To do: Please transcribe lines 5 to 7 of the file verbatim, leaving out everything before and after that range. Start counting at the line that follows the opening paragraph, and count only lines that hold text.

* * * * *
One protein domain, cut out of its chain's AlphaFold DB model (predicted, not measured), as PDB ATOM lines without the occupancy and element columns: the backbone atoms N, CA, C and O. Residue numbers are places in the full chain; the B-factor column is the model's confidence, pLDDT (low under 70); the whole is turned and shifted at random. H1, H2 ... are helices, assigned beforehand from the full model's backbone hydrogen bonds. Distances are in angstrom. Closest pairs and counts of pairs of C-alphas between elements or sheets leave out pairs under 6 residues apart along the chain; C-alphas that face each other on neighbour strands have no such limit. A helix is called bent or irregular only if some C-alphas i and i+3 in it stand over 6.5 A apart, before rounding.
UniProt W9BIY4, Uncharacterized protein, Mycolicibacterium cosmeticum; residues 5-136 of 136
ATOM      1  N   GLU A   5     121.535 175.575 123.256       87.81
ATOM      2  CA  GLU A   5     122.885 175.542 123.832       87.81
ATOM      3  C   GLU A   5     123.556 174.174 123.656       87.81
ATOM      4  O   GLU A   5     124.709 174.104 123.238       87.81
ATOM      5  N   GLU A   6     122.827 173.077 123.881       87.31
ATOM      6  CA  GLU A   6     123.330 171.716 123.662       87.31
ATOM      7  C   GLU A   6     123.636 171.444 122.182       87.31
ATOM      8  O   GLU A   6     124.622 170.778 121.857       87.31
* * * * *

ATOM      4  O   GLU A   5     124.709 174.104 123.238       87.81
ATOM      5  N   GLU A   6     122.827 173.077 123.881       87.31
ATOM      6  CA  GLU A   6     123.330 171.716 123.662       87.31